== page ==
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TMWA explains: You and your water bill, part 1 of 3


tmwalogo-7257481-7330181Last week, on the prowl for a new smart phone, I was able to see at the counter of Verizon on South Virginia my phone records kept by the company. Each time I have called, a notation has been made in my account detailing, briefly, the conversation: what was said, what the problem was and so on. I wasn’t at all surprised to see this. It makes good business sense and it makes Verizon accountable to its customers to document these transactions. Such a practice both protects the customer and Verizon.

But I was surprised last week to see a front-page news story on the Truckee Meadows Water Authority that alleged mistreatment of its customers. Reading the story it was clear something was amiss; mainly, the perspective of TMWA, which was buried in the minutiae of the story, a story that drove more attention to customer complaints than TMWA’s position and key facts about the agency. Not only that, but TMWA’s Web site outlines readily available information on procedures for handling conflicts and becoming directly involved with the agency.

So I decided to ask for myself: What is TMWA’s side of story? The following is an interview with Kim Mazeres, TMWA’s director of customer relations. This is being posted in a three-day series because of its length. I will most likely follow-up with a commentary on the fourth day. I encourage your feedback in the comments section.

It is alleged that Truckee Meadows Water Authority has expressed an uncaring attitude toward customers in light of the economic situation. What’s your perspective?

First off, let me say I believe our employees to be some of the most compassionate, caring people around. They empathize with customers, and go to many lengths to assist the customer in whatever way they can. Unfortunately, the utility industry in general is just not very exciting to customers. It’s expected to be there, it’s not a luxury, and often times it’s taken for granted. People never think about the water until it’s not there. We have found that some customers erroneously believe that their bill is very small in the grand scheme of things and that TMWA doesn’t need their money. This couldn’t be further from the truth. While we may be a not-for-profit agency, we are similar to any other business in this community. We have bills like everybody else, and we can’t operate without revenue.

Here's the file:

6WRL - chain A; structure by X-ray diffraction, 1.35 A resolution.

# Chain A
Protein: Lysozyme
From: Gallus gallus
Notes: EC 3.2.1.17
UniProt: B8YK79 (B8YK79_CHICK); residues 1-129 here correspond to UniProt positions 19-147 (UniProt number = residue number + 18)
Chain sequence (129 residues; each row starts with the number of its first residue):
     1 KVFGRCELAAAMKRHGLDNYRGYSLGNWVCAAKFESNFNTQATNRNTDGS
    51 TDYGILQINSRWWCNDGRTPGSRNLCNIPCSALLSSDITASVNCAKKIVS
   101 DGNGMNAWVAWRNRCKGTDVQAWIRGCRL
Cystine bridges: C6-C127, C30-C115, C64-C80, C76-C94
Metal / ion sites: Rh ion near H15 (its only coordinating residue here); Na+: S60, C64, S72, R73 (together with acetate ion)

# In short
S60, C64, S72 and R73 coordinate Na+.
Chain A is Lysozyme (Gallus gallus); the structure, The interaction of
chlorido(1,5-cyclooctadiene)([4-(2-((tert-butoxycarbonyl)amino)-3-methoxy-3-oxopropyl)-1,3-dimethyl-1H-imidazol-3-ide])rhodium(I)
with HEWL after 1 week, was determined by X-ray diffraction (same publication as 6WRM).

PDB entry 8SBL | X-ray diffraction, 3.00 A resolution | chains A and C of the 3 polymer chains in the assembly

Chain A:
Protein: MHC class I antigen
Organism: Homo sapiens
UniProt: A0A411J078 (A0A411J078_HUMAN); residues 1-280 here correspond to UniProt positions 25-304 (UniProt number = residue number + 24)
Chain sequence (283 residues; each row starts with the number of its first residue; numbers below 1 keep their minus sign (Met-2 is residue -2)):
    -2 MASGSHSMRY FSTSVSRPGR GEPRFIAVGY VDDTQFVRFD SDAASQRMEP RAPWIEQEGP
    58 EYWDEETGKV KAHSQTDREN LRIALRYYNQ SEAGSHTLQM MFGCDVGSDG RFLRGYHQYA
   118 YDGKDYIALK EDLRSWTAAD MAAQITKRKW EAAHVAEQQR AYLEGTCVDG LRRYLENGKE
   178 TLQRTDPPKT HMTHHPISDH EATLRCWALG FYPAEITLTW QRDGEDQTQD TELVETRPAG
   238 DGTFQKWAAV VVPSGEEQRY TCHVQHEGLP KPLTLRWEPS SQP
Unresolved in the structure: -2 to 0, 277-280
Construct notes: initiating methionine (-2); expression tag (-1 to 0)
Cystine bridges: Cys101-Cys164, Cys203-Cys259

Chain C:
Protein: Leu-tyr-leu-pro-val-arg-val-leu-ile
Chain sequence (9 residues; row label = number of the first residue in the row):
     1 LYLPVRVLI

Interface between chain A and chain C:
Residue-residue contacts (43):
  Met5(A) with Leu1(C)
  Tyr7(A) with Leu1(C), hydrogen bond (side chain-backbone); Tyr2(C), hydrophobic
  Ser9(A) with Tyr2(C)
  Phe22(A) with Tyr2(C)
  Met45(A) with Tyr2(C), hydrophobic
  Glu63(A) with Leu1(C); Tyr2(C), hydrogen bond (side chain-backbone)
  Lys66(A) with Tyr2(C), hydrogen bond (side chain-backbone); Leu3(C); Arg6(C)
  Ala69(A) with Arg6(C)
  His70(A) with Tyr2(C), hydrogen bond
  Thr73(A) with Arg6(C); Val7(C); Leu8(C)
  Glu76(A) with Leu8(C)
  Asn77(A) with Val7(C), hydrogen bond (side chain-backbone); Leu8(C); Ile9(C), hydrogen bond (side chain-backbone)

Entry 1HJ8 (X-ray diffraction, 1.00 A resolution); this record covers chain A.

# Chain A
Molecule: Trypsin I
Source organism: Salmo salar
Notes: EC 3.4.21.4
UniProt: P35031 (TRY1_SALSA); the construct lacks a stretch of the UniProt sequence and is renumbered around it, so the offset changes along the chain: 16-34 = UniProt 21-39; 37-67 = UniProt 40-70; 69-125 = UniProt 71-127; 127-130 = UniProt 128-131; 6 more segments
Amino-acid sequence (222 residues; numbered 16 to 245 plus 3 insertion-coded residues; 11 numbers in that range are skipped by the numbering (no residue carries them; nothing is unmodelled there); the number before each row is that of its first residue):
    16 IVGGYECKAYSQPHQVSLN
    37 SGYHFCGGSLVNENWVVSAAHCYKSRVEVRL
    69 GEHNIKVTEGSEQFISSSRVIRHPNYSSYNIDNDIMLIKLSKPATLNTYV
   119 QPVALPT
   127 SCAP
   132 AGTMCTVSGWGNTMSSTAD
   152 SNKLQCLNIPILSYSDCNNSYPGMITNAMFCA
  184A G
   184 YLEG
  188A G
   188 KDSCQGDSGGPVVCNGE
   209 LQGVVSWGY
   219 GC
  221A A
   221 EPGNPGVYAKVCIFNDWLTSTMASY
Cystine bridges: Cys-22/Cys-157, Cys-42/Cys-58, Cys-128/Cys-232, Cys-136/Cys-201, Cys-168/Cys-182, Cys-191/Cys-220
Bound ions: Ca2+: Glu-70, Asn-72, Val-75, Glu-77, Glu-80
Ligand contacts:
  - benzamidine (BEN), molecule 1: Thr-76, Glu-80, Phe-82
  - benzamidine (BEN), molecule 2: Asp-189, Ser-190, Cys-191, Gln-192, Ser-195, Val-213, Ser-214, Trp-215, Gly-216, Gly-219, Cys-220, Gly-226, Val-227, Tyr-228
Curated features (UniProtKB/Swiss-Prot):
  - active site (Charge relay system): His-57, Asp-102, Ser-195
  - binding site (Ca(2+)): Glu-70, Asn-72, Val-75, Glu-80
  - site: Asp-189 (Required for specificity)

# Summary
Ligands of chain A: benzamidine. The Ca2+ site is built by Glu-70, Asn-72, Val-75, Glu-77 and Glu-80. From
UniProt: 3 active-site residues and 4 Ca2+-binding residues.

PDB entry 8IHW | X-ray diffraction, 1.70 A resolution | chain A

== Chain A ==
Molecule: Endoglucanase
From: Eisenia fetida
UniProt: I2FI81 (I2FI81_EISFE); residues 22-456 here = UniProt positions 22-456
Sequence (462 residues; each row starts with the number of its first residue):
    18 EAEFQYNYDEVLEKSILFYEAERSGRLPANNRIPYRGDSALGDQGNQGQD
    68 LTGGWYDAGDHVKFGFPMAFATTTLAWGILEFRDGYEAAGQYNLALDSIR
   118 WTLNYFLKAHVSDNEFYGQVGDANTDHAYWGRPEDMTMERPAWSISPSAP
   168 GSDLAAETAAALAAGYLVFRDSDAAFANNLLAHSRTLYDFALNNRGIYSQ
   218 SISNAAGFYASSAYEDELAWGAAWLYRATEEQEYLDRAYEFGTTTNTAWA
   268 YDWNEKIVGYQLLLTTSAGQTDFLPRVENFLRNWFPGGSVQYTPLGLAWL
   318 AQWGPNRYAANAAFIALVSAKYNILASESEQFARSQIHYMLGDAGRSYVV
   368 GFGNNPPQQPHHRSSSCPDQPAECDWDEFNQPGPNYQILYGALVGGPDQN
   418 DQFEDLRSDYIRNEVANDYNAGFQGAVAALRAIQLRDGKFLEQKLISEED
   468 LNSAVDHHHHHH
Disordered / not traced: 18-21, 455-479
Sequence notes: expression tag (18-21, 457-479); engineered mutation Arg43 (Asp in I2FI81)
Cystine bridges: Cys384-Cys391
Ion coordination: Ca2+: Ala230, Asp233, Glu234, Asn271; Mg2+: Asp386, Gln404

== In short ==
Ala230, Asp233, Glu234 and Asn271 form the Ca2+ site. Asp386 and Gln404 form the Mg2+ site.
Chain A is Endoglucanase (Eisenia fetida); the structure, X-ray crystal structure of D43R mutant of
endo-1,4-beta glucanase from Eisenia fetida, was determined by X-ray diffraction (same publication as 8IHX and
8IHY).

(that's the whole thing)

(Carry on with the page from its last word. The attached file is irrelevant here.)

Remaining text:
It is important to remember that, unlike most businesses, when we bill a customer, it is for water that has already been used. We can’t take it back. With all that said, because of the misconception that we don’t need their money, some customers don’t understand our efforts to collect on the debt, and unfortunately may view us as the bad guy in the equation.

How do you think TMWA compares overall in terms of customer satisfaction with similar water agencies in the U.S.? What makes it better? Worse?

We have an independent company conduct two different surveys throughout the year: A Customer Satisfaction survey and a Customer Transactional survey. They have been doing this since the inception of TMWA in 2001. The Customer Satisfaction survey is polled from a sampling of all TMWA customers. They are asked various questions about their perceptions of TMWA, including their overall satisfaction with the agency. The second Customer Transactional survey is polled from a sampling of TMWA customers that have had a recent interaction with a TMWA employee, whether on the phone or in the field. This survey specifically asks about the interaction with the TMWA employee. The results of both of these surveys show that TMWA ranks very high in customer service – in almost all cases we rank higher than the industry benchmarks. Our most recent overall customer satisfaction rating is 87% — which is the number of our customers indicating that are mostly or totally satisfied – which is high for utilities.

We believe what makes TMWA better is our enterprising attitude to resolve customers’ problems—in all of our departments.

Part 2 will run on This Is Reno tomorrow.

Bob Conrad
Bob Conradhttp://thisisreno.com
Bob Conrad is publisher, editor and co-founder of This Is Reno. He has served in communications positions for various state agencies and earned a doctorate in educational leadership from the University of Nevada, Reno in 2011. He is also a part time instructor at UNR and sits on the boards of the Nevada Press Association and Nevada Open Government Coalition.